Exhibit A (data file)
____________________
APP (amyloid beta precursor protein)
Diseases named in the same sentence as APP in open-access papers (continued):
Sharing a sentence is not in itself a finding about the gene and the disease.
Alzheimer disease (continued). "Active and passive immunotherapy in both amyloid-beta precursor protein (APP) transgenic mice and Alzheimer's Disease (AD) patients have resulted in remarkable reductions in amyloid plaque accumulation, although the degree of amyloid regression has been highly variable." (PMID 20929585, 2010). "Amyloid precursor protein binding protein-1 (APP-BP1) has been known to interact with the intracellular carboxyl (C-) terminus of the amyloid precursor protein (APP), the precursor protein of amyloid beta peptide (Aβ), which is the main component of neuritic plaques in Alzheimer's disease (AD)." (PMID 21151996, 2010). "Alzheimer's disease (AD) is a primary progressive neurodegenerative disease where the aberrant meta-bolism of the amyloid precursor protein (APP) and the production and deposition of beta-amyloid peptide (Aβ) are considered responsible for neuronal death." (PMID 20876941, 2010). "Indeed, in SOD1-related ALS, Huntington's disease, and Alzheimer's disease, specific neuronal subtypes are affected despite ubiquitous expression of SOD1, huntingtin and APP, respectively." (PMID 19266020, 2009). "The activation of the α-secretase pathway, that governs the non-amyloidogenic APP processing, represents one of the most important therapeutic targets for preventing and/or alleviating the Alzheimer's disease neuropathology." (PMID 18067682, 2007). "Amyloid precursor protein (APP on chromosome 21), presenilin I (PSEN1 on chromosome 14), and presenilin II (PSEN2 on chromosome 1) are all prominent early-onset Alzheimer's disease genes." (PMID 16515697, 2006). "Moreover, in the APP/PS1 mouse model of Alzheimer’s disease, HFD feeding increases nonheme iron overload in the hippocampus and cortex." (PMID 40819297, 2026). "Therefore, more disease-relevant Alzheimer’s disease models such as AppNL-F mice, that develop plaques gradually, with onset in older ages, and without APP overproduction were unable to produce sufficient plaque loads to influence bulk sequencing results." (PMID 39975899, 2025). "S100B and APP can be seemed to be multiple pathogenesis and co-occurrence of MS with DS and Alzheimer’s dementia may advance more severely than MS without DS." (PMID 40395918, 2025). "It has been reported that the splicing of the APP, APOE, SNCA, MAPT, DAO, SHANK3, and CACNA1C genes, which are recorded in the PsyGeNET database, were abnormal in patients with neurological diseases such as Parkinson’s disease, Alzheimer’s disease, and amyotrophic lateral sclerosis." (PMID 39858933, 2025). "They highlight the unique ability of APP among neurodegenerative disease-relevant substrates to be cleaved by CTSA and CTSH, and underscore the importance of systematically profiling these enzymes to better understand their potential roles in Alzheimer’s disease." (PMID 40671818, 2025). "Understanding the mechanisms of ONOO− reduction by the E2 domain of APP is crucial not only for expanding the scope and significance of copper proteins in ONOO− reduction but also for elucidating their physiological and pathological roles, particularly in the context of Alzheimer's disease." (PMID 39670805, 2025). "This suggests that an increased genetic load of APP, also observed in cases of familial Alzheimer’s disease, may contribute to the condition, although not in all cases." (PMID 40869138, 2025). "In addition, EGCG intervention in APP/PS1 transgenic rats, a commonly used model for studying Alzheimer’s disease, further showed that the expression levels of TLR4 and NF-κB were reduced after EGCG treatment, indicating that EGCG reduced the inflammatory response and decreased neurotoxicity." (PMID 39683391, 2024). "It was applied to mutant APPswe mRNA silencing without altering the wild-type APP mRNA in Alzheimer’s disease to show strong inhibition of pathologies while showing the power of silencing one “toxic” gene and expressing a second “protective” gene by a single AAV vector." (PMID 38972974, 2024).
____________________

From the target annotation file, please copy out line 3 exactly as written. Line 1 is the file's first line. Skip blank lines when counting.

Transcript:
Sharing a sentence is not in itself a finding about the gene and the disease.